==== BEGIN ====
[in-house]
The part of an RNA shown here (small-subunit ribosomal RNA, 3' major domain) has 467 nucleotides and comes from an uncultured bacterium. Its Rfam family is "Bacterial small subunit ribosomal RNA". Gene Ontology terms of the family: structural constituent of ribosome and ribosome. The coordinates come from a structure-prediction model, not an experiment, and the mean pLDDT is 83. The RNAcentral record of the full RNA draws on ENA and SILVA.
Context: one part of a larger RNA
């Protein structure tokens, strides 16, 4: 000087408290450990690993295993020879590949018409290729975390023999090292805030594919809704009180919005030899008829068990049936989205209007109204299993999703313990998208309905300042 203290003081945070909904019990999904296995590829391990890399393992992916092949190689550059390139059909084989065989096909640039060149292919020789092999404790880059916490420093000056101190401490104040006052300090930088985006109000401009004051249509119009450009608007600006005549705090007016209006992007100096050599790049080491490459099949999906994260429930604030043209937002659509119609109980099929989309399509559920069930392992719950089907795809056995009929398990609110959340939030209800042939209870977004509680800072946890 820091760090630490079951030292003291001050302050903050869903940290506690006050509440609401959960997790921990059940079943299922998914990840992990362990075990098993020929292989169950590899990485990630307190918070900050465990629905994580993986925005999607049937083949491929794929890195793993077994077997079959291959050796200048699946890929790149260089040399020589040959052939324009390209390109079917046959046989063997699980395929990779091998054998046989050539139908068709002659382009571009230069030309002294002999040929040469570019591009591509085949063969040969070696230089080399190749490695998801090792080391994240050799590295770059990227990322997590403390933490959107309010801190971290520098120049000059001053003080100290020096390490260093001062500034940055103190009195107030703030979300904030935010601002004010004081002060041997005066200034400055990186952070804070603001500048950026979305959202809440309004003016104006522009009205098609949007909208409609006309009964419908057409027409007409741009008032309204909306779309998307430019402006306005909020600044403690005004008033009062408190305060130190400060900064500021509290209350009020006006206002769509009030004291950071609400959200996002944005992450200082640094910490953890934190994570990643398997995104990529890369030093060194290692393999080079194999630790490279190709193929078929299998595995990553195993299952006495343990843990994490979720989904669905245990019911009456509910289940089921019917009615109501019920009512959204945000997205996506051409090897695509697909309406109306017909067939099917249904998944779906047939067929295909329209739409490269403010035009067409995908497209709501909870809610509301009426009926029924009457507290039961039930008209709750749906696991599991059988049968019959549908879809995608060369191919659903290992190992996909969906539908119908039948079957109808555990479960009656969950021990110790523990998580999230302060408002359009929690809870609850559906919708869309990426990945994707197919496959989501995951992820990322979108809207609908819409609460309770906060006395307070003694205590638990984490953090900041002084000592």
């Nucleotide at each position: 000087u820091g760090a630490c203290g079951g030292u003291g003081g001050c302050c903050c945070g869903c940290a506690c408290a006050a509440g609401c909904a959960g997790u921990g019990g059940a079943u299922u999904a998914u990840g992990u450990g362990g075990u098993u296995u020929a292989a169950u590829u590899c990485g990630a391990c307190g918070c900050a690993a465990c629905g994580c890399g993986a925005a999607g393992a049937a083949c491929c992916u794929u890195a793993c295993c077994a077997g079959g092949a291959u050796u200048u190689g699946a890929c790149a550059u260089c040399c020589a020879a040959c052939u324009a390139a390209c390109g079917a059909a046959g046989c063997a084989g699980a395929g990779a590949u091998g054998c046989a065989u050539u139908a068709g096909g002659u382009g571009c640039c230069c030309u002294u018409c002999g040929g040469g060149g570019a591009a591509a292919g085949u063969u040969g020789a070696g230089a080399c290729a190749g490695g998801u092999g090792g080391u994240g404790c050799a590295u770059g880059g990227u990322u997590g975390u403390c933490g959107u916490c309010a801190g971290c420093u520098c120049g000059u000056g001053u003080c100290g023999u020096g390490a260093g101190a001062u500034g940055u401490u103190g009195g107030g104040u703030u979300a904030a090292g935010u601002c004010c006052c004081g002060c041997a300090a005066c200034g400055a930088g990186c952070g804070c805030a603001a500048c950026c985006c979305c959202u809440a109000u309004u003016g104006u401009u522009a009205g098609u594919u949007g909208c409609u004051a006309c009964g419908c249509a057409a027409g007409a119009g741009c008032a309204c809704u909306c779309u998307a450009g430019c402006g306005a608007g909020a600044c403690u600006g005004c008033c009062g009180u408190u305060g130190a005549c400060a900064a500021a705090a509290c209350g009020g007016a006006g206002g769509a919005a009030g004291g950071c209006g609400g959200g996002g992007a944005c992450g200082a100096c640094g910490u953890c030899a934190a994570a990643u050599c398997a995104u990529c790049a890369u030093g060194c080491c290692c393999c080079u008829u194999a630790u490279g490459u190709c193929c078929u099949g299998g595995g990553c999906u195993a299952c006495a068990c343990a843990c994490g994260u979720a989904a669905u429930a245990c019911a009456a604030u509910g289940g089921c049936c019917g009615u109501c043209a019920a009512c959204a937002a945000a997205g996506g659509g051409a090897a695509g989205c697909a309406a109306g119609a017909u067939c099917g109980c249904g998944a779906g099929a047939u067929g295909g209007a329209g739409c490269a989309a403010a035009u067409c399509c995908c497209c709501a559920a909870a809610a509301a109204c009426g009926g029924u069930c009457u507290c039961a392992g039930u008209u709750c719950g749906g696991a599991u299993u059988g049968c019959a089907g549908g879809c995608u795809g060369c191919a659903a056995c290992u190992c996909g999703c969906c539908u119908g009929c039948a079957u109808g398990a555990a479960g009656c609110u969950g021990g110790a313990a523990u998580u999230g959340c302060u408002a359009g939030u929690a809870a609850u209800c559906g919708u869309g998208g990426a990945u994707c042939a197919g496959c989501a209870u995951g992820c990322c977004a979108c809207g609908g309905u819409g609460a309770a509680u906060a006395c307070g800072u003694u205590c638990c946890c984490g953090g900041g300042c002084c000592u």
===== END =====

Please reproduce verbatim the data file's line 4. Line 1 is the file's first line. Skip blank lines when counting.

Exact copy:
């Protein structure tokens, strides 16, 4: 000087408290450990690993295993020879590949018409290729975390023999090292805030594919809704009180919005030899008829068990049936989205209007109204299993999703313990998208309905300042 203290003081945070909904019990999904296995590829391990890399393992992916092949190689550059390139059909084989065989096909640039060149292919020789092999404790880059916490420093000056101190401490104040006052300090930088985006109000401009004051249509119009450009608007600006005549705090007016209006992007100096050599790049080491490459099949999906994260429930604030043209937002659509119609109980099929989309399509559920069930392992719950089907795809056995009929398990609110959340939030209800042939209870977004509680800072946890 820091760090630490079951030292003291001050302050903050869903940290506690006050509440609401959960997790921990059940079943299922998914990840992990362990075990098993020929292989169950590899990485990630307190918070900050465990629905994580993986925005999607049937083949491929794929890195793993077994077997079959291959050796200048699946890929790149260089040399020589040959052939324009390209390109079917046959046989063997699980395929990779091998054998046989050539139908068709002659382009571009230069030309002294002999040929040469570019591009591509085949063969040969070696230089080399190749490695998801090792080391994240050799590295770059990227990322997590403390933490959107309010801190971290520098120049000059001053003080100290020096390490260093001062500034940055103190009195107030703030979300904030935010601002004010004081002060041997005066200034400055990186952070804070603001500048950026979305959202809440309004003016104006522009009205098609949007909208409609006309009964419908057409027409007409741009008032309204909306779309998307430019402006306005909020600044403690005004008033009062408190305060130190400060900064500021509290209350009020006006206002769509009030004291950071609400959200996002944005992450200082640094910490953890934190994570990643398997995104990529890369030093060194290692393999080079194999630790490279190709193929078929299998595995990553195993299952006495343990843990994490979720989904669905245990019911009456509910289940089921019917009615109501019920009512959204945000997205996506051409090897695509697909309406109306017909067939099917249904998944779906047939067929295909329209739409490269403010035009067409995908497209709501909870809610509301009426009926029924009457507290039961039930008209709750749906696991599991059988049968019959549908879809995608060369191919659903290992190992996909969906539908119908039948079957109808555990479960009656969950021990110790523990998580999230302060408002359009929690809870609850559906919708869309990426990945994707197919496959989501995951992820990322979108809207609908819409609460309770906060006395307070003694205590638990984490953090900041002084000592």